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Essential Admin


Essential Unix Administration

User:
Password:

We look at some of the commands that the User Administrator needs. In this tutorial you will encounter a number of Linux commands that you may not have seen before, use the man command on your system to find out more about any Linux command that you are unsure of.

Question 1: Partitions and LVM

Use sfdisk with block units and find out the partitions which exist in /dev/sda. How many blocks are in the first partition?

Enter a number:

Tests - not attempted
Block size UNTESTED

Use the pvdisplay command of LVM to discover what physical volume (i.e. which partition) is being managed by LVM. What is the partition being used (PV Name) and what is the volume group name (VG Name)?

PV Name:
VG Name:

Tests - not attempted
PV NAME UNTESTED
VG NAME UNTESTED

Use vgdisplay to discover information about the VG Name found in the previous question. What is the first LV Path which is using the volume group discovered in the previous question?

LV Path:

Tests - not attempted
VG NAME UNTESTED

Using the path discovered in the previous question, look at this path in the /dev directory using a long listing ls command. Assuming this is in fact a soft link, what is the ABSOLUTE device name which this link is pointing to?

Absolute device name:

Tests - not attempted
Absolute devname UNTESTED

For mounting this logical volume, the current method is NOT to use the volume name, or even the device it points to. Instead the device mapper is used, which can support different layers (such as encryption on top of something else). This can be found in /dev/mapper.

Look in /dev/mapper, and find the soft link which points to the device file identified in the previous question. What is the relative name of this link? So if the link was /dev/mapper/gordon, the answer wanted here is "gordon".

Mapper link name:

Tests - not attempted
Absolute devname UNTESTED

Look in the fstab mount table. Find the line which mounts this partition via the mapper device. Where is this partition mounted?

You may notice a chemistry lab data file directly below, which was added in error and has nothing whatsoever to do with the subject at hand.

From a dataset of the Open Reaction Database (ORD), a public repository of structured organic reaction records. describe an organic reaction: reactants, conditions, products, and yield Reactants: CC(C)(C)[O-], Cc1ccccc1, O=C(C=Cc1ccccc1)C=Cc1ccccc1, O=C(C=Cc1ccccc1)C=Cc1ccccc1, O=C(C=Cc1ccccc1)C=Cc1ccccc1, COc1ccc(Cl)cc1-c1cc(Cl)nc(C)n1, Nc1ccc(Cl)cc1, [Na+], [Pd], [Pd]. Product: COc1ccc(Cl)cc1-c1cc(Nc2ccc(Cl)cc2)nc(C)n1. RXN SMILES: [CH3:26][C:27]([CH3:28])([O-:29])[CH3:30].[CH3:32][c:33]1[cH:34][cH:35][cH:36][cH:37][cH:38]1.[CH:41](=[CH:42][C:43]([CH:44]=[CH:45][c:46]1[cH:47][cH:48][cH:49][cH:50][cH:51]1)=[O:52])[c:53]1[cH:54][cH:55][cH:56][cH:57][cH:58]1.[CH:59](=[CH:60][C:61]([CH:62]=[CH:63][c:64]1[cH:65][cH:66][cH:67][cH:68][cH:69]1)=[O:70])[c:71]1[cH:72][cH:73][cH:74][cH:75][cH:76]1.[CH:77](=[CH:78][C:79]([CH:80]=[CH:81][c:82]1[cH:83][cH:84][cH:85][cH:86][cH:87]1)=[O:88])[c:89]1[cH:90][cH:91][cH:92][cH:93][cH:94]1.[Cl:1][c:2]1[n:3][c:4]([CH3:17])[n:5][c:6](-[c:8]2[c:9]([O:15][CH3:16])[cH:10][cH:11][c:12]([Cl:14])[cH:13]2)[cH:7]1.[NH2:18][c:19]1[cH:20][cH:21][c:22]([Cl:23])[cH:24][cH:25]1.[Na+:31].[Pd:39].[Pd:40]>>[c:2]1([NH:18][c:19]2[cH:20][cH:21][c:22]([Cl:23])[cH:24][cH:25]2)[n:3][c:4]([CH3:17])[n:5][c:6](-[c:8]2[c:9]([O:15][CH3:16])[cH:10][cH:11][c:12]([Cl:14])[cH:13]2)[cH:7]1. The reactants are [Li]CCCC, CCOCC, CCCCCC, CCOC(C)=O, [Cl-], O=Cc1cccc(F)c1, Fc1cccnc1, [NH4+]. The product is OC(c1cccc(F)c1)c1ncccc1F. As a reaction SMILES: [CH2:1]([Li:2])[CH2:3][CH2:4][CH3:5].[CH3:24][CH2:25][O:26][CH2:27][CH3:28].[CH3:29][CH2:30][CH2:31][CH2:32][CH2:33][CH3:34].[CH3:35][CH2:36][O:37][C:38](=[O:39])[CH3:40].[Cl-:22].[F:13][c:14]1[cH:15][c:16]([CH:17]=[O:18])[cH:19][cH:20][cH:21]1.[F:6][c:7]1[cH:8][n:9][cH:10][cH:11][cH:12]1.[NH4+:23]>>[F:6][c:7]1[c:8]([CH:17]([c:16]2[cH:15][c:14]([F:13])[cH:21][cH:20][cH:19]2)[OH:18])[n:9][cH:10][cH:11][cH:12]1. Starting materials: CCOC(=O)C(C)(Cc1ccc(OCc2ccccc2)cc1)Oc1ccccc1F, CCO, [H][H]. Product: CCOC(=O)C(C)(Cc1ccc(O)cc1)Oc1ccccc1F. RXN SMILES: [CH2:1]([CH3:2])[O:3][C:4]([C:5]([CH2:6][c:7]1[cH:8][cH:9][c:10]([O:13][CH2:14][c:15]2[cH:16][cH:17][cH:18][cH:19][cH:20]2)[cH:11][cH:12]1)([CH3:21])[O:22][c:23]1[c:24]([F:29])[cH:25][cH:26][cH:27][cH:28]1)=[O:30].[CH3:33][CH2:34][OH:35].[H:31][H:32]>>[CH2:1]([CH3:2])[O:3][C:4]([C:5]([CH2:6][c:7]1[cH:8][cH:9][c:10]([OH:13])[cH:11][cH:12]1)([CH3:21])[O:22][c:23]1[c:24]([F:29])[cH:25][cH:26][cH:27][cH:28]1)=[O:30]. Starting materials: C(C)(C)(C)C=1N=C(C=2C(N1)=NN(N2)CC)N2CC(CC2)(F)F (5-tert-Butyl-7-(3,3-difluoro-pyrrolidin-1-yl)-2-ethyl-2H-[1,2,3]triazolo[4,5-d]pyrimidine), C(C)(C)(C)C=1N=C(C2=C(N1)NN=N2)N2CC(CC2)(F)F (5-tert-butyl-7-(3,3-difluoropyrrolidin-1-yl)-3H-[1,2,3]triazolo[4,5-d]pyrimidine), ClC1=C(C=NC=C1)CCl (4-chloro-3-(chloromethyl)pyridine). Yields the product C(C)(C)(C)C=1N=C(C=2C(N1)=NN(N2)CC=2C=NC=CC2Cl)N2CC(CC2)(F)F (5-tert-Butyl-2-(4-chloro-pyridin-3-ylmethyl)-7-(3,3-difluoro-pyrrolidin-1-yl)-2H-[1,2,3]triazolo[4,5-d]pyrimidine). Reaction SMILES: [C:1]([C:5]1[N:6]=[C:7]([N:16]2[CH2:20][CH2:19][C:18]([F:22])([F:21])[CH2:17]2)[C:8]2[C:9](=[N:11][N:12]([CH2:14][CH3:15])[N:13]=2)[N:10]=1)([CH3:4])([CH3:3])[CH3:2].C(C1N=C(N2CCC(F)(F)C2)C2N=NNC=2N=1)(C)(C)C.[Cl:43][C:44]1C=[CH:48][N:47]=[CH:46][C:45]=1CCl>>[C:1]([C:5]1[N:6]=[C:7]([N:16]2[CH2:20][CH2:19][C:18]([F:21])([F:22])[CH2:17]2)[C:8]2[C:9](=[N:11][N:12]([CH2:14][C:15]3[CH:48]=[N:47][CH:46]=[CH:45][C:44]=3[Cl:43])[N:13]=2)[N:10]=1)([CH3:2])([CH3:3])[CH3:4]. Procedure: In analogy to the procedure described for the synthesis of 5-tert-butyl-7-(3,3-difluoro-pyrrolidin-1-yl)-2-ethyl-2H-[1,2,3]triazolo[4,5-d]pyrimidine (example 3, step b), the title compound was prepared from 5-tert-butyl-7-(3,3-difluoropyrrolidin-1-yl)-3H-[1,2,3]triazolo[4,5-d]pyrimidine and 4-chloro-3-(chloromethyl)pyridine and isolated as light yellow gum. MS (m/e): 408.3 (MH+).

Mount directory:

Tests - not attempted
Mount directory UNTESTED

One can also mount things using the filesystem block id (which is the UUID shown in fstab). What block id could you use instead of the mapper mount in this case? It is in a format like ffffff-ffff-fffff-fffff-ffffffffff.

block id for mapper filesystem:

Tests - not attempted
Block id UNTESTED

Recall that you discovered the device file in /dev which the LVM mapper entry was soft linked to. What was the major and minor number of this device?

Major number:
Minor number:

Tests - not attempted
Device major number UNTESTED
Device minor number UNTESTED

Somewhere in the /proc filesystem there is a file which tells you how much swap space has been allocated to the computer. Find that file and then find out how big in bytes the swap space is. Hint: the information that you require is located within the /proc directory within a file .

Enter a number:

Tests - not attempted
Swap space UNTESTED

Question 2: Processes and Services

What is the process id of rsyslogd? Hint: remember the 'ps aux' command?

Enter a number:

Tests - not attempted
process id of rsyslogd UNTESTED

Kill rsyslogd using the kill command.

Tests - not attempted
kill syslogd UNTESTED

Using systemctl, get the status of the rsyslog service. What is the full path to the systemd configuration file which controls the rsyslog serice?

Systemd file:

Tests - not attempted
Systemd config file for rsyslog UNTESTED

Look at this configuration file. Find the line which configures the environmental variables of rsyslog (EnvironmentFile). Ignoring the "=" or the "=-" if it exists, what is the environment file for this service?

Config file:

Tests - not attempted
Env file for rsyslog UNTESTED

Restart the rsyslogd services using systemctl. Confirm it is running using the status option.

Tests - not attempted
restart rsyslogd UNTESTED

Question 3: Control a service

Start the database. This is called mariadb. This may take a few seconds.

Tests - not attempted
Start a service UNTESTED

Using systemctl, discover the process id (PID) for the main process. Note, mariadb has many processes, so make sure you select the Main PID.

Main PID:

Tests - not attempted
Service still running UNTESTED
Main PID UNTESTED

What user is the owner of this process? Use the "ps" command with the appropriate flags.

Main PID owner:

Tests - not attempted
Service still running UNTESTED
Main PID owner UNTESTED

If the main pid is the parent of the database, what is the PID of the first child of this parent pid? So if you have the process name for this PID, then pstree might help here.

PID of First Child:

Tests - not attempted
Service still running UNTESTED
Main PID first child UNTESTED

Set the mariadb to run next time you boot your virtual machine.

Tests - not attempted
Runs at boot UNTESTED

Systemctl has an option "list-unit-files", which says which things are enabled for running at boot. How many units are enabled?

Enter a number:

Tests - not attempted
Enabled services UNTESTED

How many enabled units are socket units?

Enter a number:

Tests - not attempted
Enabled services UNTESTED

Now set the mariadb so that it DOES NOT run next time you boot your virtual machine.

Tests - not attempted
Does not run at boot UNTESTED


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